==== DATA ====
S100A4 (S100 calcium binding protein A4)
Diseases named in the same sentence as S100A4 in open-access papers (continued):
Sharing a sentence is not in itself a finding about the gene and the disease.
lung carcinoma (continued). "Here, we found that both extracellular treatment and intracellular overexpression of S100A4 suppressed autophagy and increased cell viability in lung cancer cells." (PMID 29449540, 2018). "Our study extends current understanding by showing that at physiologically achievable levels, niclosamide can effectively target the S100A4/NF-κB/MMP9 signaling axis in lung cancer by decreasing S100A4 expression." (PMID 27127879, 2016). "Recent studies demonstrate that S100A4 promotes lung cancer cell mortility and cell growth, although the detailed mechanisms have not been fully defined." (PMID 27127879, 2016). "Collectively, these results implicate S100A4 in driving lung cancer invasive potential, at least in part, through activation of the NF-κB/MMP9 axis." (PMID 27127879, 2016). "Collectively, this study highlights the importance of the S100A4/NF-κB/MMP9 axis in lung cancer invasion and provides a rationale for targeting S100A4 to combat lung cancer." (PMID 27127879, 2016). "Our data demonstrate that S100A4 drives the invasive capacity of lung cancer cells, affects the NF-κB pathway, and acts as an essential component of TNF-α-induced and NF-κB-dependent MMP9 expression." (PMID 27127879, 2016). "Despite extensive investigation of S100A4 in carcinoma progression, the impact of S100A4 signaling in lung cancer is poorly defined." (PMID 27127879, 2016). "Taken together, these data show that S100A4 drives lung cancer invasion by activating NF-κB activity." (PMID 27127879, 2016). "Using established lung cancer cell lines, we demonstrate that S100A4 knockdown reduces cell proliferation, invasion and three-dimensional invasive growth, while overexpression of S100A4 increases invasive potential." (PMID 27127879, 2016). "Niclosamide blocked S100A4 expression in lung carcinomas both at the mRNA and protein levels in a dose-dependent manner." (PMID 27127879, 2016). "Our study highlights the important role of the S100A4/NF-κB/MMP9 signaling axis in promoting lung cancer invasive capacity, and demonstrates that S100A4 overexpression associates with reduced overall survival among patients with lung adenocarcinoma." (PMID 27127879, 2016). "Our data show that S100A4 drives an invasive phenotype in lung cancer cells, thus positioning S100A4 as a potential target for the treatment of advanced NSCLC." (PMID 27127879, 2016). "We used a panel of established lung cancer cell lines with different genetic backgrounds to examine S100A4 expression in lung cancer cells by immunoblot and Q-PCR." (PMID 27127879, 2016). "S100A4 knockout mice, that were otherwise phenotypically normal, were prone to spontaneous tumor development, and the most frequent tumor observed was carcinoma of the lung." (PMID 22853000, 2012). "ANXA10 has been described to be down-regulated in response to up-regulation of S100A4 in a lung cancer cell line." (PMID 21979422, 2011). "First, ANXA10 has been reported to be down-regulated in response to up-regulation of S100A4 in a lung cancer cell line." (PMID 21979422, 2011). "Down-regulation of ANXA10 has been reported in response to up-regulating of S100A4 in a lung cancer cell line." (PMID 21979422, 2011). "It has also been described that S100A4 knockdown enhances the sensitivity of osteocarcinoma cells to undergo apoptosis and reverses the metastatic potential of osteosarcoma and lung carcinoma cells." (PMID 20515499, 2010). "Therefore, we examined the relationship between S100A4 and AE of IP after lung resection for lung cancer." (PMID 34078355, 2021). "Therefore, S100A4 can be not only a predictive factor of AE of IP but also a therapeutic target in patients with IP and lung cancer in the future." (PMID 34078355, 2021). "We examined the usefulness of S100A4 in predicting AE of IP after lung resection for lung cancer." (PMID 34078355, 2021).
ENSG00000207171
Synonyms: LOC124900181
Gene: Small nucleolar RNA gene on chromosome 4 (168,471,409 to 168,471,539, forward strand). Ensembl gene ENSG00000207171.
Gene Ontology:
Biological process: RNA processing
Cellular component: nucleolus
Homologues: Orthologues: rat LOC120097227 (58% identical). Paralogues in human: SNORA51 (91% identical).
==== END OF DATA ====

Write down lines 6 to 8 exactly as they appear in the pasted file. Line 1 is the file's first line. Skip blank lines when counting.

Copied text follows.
Synonyms: LOC124900181
Gene: Small nucleolar RNA gene on chromosome 4 (168,471,409 to 168,471,539, forward strand). Ensembl gene ENSG00000207171.
Gene Ontology: